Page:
UN Envoy Eide Accused of Turkish Propaganda in Cyprus Unity Talks

U.N. Special Advisor of the Secretary-General Espen Barth Eide (L). (AP Photo/Petros Karadjias)

NICOSIA – United Nations Special Adviser Espen Barth Eide is pushing Turkey’s side in the collapsed unity talks to reunify Cyprus, the leader of the island’s centrist DIKO party said.

Nicolas Papadopoulos said Eide, whose constant upbeat predictions of a deal have all been dashed, was “repeating Turkish propaganda” by claiming it was up to the Cypriots to come up with a solution, not Turks who have occupied the northern third since an unlawful 1974 invasion.

Papadopoulos was responding to a report in Phileleftheros citing sources saying that Eide had made the comment to a group of foreign ambassadors at a background briefing in Nicosia, the Cyprus Mail said.

The UN envoy was said to have been talking about the Cypriot Parliament’s approval of a measure to allow an annual commemoration of a 1950 referendum seeking Enosis, or unity with Greece.

That passed after Cypriot President Nicos Anastasiades’ party members abstained. He’s now said the measure was a mistake but he didn’t try to stop it by directing his MPs to vote against it.

“It appears that the special envoy of the UN Secretary-General in Cyprus… is the only person in Europe who does not consider problematic the behavior of Turkey, and who repeats Turkish propaganda,” the Diko leader said.

“Unfortunately, some appear to have given ammunition to Mr. Eide to repeat the familiar narrative, that the non-solution of the Cyprus problem is not Turkey responsibility but the Greek Cypriots,” Papadopoulos said.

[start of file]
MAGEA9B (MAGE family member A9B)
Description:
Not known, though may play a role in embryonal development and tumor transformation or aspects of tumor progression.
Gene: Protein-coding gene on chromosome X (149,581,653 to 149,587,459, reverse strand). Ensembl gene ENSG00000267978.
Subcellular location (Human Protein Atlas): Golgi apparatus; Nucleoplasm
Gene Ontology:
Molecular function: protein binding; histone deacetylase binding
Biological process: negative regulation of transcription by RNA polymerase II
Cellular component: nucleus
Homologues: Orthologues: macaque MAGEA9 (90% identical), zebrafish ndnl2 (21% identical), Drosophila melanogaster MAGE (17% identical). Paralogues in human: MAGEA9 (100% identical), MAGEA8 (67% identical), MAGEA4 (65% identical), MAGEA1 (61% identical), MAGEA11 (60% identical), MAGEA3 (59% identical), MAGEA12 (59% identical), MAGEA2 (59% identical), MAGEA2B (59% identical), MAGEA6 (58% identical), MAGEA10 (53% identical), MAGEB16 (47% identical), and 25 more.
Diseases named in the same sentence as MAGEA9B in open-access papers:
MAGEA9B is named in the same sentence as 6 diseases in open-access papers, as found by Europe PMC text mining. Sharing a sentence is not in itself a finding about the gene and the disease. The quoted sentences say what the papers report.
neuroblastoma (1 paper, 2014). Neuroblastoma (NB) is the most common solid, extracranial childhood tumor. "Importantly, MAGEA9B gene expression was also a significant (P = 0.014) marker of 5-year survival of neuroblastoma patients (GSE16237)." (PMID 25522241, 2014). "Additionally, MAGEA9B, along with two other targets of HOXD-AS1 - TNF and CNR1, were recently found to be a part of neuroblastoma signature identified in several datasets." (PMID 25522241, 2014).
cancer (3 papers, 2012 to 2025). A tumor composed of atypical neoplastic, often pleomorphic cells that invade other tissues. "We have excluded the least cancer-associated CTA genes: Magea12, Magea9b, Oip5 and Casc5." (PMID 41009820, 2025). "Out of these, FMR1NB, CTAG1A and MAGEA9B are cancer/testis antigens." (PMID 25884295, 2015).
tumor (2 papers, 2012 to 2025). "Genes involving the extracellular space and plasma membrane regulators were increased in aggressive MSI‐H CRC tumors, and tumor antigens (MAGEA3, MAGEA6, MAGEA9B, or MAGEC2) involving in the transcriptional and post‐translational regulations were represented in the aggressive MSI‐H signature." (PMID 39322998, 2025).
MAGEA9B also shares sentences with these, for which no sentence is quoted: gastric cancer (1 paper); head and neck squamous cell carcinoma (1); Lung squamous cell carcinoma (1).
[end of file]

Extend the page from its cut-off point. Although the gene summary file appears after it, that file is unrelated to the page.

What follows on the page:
“The current stalemate is not due to any decision of the House. It is due solely to the intransigence of Turkey,” he added. “For this reason, we believe that a new strategy is needed because our old strategy has led to a dead end.”

Turkish-Cypriot leader Mustafa Akinci walked away from the talks over the vote as well as his insistence Turkey be allowed to keep a 30,000-strong army on the island along with the right to militarily intervene when it wants, as it did in 1974.

According to the Phileleftheros article, during the briefing to foreign ambassadors in the buffer zone Eide appeared to be worried about the impasse although, as always, was simultaneously confident of a reboot.

He reportedly said this would not just be another failed attempt at solving the Cyprus issue like in the past, and put forward some “negative scenarios” he did not elaborate on, the paper said.

Phileleftheros also said the UN envoy had asked other parties, including Anastasiades’, to push for the vote to be recanted to get Akinci back to the bargaining table.

EU Commission President Jean Claude Juncker is due to meet Eide on March 23. Commission Spokesman Alexander Winterstein said that, “We should know how close the reunification is to the President’s heart, how closely he was involved, for a long time and how open his communication channels are to all parties and players in this process, so this visit is part of this process of the president being involved, but I cannot tell you today exactly what will be discussed.”